Grenadians told to brace for tough 2023
St George’s – Prime Minister Dickon Mitchell has warned Grenadians that 2023 will not be easy as his administration ,which was elected to office in June last year, starts laying the foundational structures for a resilient country where citizens will be more equipped to face both internal and external challenges.
“The next 12 months will not be easy. Our team has set ambitious targets in year one because we have a clear vision for the future of our beloved nation,” Mitchell said in his New Year’s message.
“We are also mindful that 60 months, or five years, may seem like a long time but, in the scope of governance, it can go by very quickly,” he added.
Mitchell, who led his National Democratic Congress (NDC) to a 9-6 victory over the New National Party (NNP) that had previously won all 15 seats in the last two general elections, said that there is much to be done as the government seeks to set the island on a path toward sustainable development and self-sufficiency.
“As we embark on this journey of transformation and positive change, our success, as a country and as a people, requires us to also transform our thinking. To move Grenada forward, at the pace that we would like, we need every Grenadian, at home and abroad, to be a part of our nation’s progress”.
He called on all citizens to contribute towards the development and transformation of the island, saying that among the threats facing the nation are climate change and the increasing cost of living.
“We need all hands on deck if we are to survive and thrive in a global climate that is increasingly unpredictable. The threat of climate change on its own, and the very real and existential effects that sea level rise holds for the future of our island state, is enough to help us realize that we need to band together.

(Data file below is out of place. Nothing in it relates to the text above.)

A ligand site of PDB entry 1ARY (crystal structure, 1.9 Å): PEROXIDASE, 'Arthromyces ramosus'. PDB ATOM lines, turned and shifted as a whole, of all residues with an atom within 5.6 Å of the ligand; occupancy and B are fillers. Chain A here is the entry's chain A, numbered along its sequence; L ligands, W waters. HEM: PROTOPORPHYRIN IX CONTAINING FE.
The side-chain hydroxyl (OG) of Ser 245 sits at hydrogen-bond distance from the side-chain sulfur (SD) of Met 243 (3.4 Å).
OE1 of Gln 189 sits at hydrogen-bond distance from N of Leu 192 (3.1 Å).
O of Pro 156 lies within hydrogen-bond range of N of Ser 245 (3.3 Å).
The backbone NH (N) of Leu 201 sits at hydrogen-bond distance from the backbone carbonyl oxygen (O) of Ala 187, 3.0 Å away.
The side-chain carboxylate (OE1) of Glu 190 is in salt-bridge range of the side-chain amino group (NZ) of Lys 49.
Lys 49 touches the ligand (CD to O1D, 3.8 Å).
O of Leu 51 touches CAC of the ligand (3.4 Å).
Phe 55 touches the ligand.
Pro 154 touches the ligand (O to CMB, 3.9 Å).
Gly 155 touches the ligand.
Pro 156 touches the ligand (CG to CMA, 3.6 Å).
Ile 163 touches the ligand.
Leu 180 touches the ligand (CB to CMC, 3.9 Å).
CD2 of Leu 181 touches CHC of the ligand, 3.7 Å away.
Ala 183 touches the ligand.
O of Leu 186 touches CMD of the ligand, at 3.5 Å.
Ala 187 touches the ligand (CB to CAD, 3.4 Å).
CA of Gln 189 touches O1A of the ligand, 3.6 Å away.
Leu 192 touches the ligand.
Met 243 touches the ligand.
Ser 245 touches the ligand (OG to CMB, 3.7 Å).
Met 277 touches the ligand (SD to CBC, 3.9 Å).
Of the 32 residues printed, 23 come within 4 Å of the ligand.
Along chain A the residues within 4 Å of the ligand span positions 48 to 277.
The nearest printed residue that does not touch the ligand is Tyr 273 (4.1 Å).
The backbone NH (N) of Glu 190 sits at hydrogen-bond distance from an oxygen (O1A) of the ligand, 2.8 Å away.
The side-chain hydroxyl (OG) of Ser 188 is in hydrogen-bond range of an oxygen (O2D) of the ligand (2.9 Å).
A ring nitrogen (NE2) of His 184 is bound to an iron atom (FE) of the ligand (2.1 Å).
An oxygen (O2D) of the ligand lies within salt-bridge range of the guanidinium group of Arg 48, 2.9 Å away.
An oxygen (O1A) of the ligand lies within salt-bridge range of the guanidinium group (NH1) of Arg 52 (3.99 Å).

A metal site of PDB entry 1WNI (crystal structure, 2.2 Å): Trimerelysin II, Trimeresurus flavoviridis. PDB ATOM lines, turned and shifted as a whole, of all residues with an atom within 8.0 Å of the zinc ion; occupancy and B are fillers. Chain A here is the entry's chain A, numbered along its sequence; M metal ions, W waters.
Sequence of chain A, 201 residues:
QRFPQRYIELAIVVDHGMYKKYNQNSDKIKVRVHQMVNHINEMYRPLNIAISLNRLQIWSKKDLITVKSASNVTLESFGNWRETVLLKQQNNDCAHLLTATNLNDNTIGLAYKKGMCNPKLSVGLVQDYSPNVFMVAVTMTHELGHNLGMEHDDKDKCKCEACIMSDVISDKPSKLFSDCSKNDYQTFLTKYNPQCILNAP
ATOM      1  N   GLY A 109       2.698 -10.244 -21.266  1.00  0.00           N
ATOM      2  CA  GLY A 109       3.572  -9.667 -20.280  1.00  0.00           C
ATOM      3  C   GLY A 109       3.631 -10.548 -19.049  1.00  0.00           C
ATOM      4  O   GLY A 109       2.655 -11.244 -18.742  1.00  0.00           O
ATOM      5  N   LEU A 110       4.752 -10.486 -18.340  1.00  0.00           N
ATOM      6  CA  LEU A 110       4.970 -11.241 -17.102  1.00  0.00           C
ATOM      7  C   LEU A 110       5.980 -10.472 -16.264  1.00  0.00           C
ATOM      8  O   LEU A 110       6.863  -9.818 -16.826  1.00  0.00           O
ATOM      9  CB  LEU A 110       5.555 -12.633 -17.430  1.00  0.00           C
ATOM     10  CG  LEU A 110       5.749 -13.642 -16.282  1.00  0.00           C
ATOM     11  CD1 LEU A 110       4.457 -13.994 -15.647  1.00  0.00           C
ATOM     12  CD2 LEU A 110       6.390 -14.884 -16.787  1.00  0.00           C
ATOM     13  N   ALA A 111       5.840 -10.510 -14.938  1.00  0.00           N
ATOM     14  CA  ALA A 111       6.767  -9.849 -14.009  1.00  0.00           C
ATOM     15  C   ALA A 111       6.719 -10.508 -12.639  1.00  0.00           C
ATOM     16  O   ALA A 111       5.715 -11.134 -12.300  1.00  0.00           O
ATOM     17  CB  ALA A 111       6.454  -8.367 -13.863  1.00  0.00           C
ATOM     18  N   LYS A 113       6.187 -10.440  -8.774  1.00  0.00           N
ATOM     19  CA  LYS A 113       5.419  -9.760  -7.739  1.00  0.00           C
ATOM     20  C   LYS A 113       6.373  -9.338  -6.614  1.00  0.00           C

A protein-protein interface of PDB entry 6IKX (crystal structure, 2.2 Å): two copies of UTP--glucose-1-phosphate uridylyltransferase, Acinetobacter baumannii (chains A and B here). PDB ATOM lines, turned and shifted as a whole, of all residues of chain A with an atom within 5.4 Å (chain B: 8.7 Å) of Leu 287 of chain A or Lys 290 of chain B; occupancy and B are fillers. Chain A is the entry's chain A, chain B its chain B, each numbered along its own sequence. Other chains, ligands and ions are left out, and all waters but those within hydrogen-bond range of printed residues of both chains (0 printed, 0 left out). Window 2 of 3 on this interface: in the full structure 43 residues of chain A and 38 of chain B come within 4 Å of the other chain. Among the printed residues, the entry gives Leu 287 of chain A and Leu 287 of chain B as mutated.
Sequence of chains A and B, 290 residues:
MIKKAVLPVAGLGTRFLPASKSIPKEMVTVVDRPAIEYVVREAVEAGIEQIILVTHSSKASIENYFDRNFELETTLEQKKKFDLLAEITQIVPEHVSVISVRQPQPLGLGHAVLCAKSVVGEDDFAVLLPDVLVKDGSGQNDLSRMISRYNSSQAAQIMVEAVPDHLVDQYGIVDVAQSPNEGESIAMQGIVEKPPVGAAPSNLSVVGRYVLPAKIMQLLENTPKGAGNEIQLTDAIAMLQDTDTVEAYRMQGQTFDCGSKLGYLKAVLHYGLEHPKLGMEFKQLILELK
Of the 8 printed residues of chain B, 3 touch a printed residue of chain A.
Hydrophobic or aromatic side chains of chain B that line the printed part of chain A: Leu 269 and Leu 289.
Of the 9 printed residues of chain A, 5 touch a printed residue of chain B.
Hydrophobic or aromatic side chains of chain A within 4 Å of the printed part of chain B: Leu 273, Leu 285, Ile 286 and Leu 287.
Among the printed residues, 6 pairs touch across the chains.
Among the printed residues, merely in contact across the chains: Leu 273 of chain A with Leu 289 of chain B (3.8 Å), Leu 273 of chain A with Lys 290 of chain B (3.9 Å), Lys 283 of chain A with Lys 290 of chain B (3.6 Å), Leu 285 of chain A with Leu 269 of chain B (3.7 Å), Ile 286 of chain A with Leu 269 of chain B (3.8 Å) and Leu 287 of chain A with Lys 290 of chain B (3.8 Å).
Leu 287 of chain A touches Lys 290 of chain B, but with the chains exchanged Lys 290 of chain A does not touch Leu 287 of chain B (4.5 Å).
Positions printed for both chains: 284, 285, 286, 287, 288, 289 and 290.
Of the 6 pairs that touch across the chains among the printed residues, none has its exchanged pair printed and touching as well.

“The negative fallout from the war in Ukraine, on the heels of a devastating global pandemic, continues to adversely affect global supply chains, increasing the cost of food and fuel, and worsening an already high cost of living,” he told citizens before explaining that saving the island from unpredictable event is a responsibility of nationals.
“In light of all of the above, no one is coming to save us. We must save ourselves. As we move forward into this New Year, with a solid plan to lay a foundation that will empower our people, I ask that we all embrace the opportunities to grow, to develop new skills, and unite for the betterment of all Grenadians,” Mitchell said.
The 44-year-old attorney said these are not times for party politics and negative rhetoric that seeks to divide the small population.
“The election period and the usual transitional processes that accompany a change in power are now over. It is now time to look at the bigger picture.
“A prosperous and more resilient Grenada, Carriacou, and Petite Martinique benefits us all and creates the brighter future that we all want for our children and their children. Let us open our minds and hearts and commit to working together towards the attainment of our goals,” Michael said. (CMC)